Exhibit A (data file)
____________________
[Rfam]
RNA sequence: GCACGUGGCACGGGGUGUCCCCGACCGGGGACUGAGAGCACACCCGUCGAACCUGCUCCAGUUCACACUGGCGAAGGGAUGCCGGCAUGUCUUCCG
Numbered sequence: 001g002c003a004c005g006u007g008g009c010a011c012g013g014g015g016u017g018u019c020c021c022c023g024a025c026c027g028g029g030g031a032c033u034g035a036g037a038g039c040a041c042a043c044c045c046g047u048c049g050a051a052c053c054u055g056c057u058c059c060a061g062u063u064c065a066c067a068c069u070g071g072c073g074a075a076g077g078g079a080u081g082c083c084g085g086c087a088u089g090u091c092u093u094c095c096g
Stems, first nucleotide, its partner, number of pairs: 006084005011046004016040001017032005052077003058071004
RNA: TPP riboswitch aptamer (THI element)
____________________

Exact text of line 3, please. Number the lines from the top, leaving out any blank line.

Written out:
Numbered sequence: 001g002c003a004c005g006u007g008g009c010a011c012g013g014g015g016u017g018u019c020c021c022c023g024a025c026c027g028g029g030g031a032c033u034g035a036g037a038g039c040a041c042a043c044c045c046g047u048c049g050a051a052c053c054u055g056c057u058c059c060a061g062u063u064c065a066c067a068c069u070g071g072c073g074a075a076g077g078g079a080u081g082c083c084g085g086c087a088u089g090u091c092u093u094c095c096g